The History and Colour of The Giro d'Italia
The Giro d'Italia: Italy's beloved cycle tour that leads riders through some of the country's most beautiful scenery. It's often called "Italy's response to the Tour de France" and the routes traverse a wide range of environments, conditions, and elevations. Many cyclists dream of competing in this famous race, yet do they know the race's history? Let's look at the story of Italy's famous tour.
The Tour started over a hundred years ago in 1909, when a group of cyclists raced through the night from Milan to Naples on heavy, old, fixed-gear bicycles. It took them eight days in total. With the riders averaging 300kms a day, this astounding achievement marked the inception of the Giro d'Italia.
Let's take a closer look at the bicycles used. In 1909, bicycles weighed around 22kg - a far cry from today's average road bike which weighs between 7 and 9kg. Pushing this type of weight up some of the Apennine Mountains' steep hills must have been gruelling, especially when the riders couldn't change gears and had to pedal even when dropping in altitude.
Despite huge advancements in bike technology, the stages taken today are much shorter - averaging between 120 and 250km per day. The routes also change from year to year, with 2020's Giro d'Italia starting in the neighbouring country of Hungary before crossing the alps back into Italy. The routes are usually announced 6 months before the race is set to be held. This gives competitors a change to train for the altitudes and climbs they're set to expect.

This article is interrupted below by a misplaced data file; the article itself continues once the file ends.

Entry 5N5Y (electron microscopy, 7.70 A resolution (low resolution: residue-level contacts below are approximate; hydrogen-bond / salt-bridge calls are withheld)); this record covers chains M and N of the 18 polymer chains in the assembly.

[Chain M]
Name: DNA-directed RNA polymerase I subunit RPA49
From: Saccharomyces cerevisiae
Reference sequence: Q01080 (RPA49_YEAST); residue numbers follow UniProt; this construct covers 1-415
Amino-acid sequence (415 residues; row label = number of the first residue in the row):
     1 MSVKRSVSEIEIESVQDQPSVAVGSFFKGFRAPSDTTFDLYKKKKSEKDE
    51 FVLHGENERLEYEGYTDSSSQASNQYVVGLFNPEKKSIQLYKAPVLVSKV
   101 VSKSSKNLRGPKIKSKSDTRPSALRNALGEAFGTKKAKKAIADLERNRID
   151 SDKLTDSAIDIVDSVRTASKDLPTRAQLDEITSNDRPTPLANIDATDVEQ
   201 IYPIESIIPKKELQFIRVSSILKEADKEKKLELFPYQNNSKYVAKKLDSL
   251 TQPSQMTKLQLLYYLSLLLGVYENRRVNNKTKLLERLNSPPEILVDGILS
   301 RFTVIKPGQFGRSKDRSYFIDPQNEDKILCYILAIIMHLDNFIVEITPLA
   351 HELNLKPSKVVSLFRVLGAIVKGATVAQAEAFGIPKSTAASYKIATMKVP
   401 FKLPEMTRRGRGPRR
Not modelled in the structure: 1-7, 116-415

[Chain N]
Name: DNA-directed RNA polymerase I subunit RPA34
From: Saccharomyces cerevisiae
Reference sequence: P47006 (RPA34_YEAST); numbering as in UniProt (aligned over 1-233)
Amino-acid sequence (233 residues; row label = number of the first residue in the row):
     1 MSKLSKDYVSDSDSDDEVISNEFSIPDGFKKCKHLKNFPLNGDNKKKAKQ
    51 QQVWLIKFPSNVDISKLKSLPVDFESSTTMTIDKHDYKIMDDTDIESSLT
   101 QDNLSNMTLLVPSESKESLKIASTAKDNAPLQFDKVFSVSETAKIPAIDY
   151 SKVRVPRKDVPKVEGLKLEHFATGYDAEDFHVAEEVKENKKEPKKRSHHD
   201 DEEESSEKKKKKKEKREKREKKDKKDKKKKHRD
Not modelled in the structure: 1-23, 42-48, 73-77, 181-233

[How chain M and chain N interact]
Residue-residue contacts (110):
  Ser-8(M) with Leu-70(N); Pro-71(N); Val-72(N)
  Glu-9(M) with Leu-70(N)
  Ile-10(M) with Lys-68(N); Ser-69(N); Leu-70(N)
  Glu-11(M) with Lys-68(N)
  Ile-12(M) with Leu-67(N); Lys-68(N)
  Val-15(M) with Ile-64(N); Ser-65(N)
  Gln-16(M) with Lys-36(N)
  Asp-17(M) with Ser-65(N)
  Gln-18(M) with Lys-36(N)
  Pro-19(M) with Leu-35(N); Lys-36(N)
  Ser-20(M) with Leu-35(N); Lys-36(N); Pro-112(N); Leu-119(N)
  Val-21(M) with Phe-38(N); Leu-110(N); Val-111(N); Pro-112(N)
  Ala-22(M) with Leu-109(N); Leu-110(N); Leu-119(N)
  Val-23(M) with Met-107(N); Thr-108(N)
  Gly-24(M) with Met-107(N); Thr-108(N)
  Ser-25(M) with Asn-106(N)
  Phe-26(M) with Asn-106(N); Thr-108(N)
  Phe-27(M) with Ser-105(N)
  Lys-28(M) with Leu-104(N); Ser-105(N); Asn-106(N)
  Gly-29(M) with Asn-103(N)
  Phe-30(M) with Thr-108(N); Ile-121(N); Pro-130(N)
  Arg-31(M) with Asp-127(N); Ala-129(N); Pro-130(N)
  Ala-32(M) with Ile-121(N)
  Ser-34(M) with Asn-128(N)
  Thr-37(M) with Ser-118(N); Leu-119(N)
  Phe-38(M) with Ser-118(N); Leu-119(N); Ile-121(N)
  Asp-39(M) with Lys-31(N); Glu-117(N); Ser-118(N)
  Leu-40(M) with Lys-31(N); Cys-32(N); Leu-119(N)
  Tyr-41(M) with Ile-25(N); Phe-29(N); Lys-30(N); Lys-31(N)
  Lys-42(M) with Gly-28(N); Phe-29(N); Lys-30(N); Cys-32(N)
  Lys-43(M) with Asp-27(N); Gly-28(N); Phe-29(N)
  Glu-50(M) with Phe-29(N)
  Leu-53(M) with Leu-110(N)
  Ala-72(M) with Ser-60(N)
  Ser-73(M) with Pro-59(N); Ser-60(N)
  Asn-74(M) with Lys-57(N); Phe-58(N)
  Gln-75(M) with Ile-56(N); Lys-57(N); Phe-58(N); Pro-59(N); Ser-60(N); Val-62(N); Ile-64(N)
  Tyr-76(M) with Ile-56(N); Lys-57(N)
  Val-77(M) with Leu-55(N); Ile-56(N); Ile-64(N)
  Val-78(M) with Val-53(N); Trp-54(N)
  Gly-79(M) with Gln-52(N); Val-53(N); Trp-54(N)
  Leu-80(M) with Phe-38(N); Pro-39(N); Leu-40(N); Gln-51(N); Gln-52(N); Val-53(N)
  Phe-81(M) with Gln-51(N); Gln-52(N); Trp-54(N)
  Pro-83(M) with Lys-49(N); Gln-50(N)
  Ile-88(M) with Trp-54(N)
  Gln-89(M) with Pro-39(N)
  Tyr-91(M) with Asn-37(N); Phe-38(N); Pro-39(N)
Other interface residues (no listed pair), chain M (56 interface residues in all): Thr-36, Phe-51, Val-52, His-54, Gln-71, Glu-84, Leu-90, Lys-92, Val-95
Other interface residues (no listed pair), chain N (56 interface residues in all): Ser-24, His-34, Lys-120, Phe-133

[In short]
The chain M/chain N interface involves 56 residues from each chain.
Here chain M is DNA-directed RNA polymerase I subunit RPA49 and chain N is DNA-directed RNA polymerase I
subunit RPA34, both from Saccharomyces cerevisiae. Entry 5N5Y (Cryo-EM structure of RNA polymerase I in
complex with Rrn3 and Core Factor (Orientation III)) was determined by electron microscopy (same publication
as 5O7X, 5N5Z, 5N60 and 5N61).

The Maglia Rosa
A somewhat romantic tradition, the lead cyclist in the Giro always wears a pink jersey. Why you may ask? The answer traces back to the race's origins.
The Giro was first conceived, and then announced, by Italy's most famous sporting paper - the Gazzetta dello Sport. Since the paper's inception back in 1896, the Gazzetta dello Sport had been printed on pink paper. The leader in the Giro's standings continues to wear the Maglia Rosa (as it's affectionately termed) in honour of the newspaper.
The idea was conceived by Armando Cougnet: the journalist who founded and organised the race in 1909, but he only decided to implement that idea in 1931 - over two decades since the first Giro. The idea may not have been entirely original however and was probably inspired by the Tour De France's Maillot Juane.
The Blue, Burgundy and White Jerseys
There are other significant jerseys as well, however. The azure blue jersey is worn by the leader in the mountain division - signifying the strong spirit of the first riders in 1909.
The white jersey is worn by the top rider in the under 25 age bracket - a sure sign of a competitor to watch, just like the games at onlinepokiesnz.co.nz.
The burgundy jersey is worn by the leader in the points division. Points is a track-racing concept that has been accepted into the endurance tradition. Points are awarded to those who have finished with high finishes in a stage or win certain sprints - it's considered a sub-competition in the Giro.